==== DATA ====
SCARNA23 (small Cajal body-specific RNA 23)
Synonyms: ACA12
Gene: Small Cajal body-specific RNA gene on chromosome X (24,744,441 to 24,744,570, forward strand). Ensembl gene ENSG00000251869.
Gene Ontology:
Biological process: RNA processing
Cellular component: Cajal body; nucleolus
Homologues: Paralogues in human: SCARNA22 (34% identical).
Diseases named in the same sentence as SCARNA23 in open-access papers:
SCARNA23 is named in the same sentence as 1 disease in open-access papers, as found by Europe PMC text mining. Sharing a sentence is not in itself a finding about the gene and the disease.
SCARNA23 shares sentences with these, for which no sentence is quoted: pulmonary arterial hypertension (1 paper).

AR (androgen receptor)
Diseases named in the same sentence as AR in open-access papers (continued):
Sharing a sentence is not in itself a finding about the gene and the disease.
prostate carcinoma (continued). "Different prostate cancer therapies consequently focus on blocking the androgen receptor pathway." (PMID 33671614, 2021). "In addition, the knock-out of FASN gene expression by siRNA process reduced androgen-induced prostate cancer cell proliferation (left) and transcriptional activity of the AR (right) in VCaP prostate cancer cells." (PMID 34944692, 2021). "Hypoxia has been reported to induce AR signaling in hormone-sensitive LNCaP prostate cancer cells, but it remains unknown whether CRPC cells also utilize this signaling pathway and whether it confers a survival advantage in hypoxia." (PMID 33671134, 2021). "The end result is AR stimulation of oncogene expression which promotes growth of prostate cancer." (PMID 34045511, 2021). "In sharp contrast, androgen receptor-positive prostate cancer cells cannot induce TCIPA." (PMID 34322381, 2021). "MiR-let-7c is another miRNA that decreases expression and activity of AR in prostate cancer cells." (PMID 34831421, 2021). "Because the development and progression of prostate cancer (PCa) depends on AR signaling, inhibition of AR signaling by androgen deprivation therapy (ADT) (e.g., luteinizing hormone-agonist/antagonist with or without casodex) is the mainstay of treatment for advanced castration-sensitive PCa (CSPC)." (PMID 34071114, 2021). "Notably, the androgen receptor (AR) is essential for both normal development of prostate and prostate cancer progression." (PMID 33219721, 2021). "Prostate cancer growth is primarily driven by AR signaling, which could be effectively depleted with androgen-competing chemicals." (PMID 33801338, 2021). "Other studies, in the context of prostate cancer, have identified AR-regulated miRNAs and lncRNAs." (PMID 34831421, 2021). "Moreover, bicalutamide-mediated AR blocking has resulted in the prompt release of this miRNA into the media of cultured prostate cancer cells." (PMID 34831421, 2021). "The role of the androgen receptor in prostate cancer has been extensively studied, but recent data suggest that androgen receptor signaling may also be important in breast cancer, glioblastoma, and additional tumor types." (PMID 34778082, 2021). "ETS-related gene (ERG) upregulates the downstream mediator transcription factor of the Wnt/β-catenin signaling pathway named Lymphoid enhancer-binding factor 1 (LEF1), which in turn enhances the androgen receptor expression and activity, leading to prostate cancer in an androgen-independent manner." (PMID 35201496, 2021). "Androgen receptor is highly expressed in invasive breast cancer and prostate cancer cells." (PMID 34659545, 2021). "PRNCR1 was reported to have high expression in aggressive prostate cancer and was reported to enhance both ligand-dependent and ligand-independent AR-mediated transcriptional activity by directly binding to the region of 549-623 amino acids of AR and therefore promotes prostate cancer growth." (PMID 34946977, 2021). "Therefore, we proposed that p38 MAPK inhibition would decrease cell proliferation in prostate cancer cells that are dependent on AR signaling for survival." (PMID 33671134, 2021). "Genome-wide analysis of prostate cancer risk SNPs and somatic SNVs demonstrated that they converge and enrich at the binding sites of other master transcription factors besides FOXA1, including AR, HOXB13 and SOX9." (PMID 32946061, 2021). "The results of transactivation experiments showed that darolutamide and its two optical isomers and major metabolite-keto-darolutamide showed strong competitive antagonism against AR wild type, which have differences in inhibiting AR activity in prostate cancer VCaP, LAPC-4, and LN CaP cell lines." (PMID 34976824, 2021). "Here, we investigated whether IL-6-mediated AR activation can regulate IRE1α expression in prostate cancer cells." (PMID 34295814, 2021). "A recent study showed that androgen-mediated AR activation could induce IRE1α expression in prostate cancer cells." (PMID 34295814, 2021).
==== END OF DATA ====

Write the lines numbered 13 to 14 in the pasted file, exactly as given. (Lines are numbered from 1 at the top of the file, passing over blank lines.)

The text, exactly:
Sharing a sentence is not in itself a finding about the gene and the disease.
prostate carcinoma (continued). "Different prostate cancer therapies consequently focus on blocking the androgen receptor pathway." (PMID 33671614, 2021). "In addition, the knock-out of FASN gene expression by siRNA process reduced androgen-induced prostate cancer cell proliferation (left) and transcriptional activity of the AR (right) in VCaP prostate cancer cells." (PMID 34944692, 2021). "Hypoxia has been reported to induce AR signaling in hormone-sensitive LNCaP prostate cancer cells, but it remains unknown whether CRPC cells also utilize this signaling pathway and whether it confers a survival advantage in hypoxia." (PMID 33671134, 2021). "The end result is AR stimulation of oncogene expression which promotes growth of prostate cancer." (PMID 34045511, 2021). "In sharp contrast, androgen receptor-positive prostate cancer cells cannot induce TCIPA." (PMID 34322381, 2021). "MiR-let-7c is another miRNA that decreases expression and activity of AR in prostate cancer cells." (PMID 34831421, 2021). "Because the development and progression of prostate cancer (PCa) depends on AR signaling, inhibition of AR signaling by androgen deprivation therapy (ADT) (e.g., luteinizing hormone-agonist/antagonist with or without casodex) is the mainstay of treatment for advanced castration-sensitive PCa (CSPC)." (PMID 34071114, 2021). "Notably, the androgen receptor (AR) is essential for both normal development of prostate and prostate cancer progression." (PMID 33219721, 2021). "Prostate cancer growth is primarily driven by AR signaling, which could be effectively depleted with androgen-competing chemicals." (PMID 33801338, 2021). "Other studies, in the context of prostate cancer, have identified AR-regulated miRNAs and lncRNAs." (PMID 34831421, 2021). "Moreover, bicalutamide-mediated AR blocking has resulted in the prompt release of this miRNA into the media of cultured prostate cancer cells." (PMID 34831421, 2021). "The role of the androgen receptor in prostate cancer has been extensively studied, but recent data suggest that androgen receptor signaling may also be important in breast cancer, glioblastoma, and additional tumor types." (PMID 34778082, 2021). "ETS-related gene (ERG) upregulates the downstream mediator transcription factor of the Wnt/β-catenin signaling pathway named Lymphoid enhancer-binding factor 1 (LEF1), which in turn enhances the androgen receptor expression and activity, leading to prostate cancer in an androgen-independent manner." (PMID 35201496, 2021). "Androgen receptor is highly expressed in invasive breast cancer and prostate cancer cells." (PMID 34659545, 2021). "PRNCR1 was reported to have high expression in aggressive prostate cancer and was reported to enhance both ligand-dependent and ligand-independent AR-mediated transcriptional activity by directly binding to the region of 549-623 amino acids of AR and therefore promotes prostate cancer growth." (PMID 34946977, 2021). "Therefore, we proposed that p38 MAPK inhibition would decrease cell proliferation in prostate cancer cells that are dependent on AR signaling for survival." (PMID 33671134, 2021). "Genome-wide analysis of prostate cancer risk SNPs and somatic SNVs demonstrated that they converge and enrich at the binding sites of other master transcription factors besides FOXA1, including AR, HOXB13 and SOX9." (PMID 32946061, 2021). "The results of transactivation experiments showed that darolutamide and its two optical isomers and major metabolite-keto-darolutamide showed strong competitive antagonism against AR wild type, which have differences in inhibiting AR activity in prostate cancer VCaP, LAPC-4, and LN CaP cell lines." (PMID 34976824, 2021). "Here, we investigated whether IL-6-mediated AR activation can regulate IRE1α expression in prostate cancer cells." (PMID 34295814, 2021). "A recent study showed that androgen-mediated AR activation could induce IRE1α expression in prostate cancer cells." (PMID 34295814, 2021).